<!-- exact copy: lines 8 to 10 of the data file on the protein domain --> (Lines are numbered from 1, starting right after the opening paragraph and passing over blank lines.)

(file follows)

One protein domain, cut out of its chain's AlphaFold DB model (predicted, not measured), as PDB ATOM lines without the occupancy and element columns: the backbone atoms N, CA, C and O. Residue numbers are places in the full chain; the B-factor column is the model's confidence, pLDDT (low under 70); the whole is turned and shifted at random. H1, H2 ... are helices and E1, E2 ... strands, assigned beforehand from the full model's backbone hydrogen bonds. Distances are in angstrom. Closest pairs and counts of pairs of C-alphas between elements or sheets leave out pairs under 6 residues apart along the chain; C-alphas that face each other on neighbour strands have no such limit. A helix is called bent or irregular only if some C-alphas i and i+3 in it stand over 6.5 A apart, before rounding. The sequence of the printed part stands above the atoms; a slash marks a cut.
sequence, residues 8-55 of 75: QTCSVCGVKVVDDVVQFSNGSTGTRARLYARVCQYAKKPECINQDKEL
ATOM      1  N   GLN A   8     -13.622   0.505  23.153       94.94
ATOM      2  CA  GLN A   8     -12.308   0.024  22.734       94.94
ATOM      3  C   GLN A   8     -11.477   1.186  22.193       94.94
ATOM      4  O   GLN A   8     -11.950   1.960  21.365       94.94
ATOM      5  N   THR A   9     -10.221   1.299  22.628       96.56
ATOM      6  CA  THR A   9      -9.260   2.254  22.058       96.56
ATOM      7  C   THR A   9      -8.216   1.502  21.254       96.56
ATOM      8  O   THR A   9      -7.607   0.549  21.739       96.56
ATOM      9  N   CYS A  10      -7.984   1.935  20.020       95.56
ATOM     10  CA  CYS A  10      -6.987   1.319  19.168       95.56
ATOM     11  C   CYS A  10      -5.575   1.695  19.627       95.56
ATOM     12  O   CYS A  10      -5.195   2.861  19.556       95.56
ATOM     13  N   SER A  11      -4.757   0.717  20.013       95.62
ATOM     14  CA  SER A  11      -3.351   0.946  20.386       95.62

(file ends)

ATOM      7  C   THR A   9      -8.216   1.502  21.254       96.56
ATOM      8  O   THR A   9      -7.607   0.549  21.739       96.56
ATOM      9  N   CYS A  10      -7.984   1.935  20.020       95.56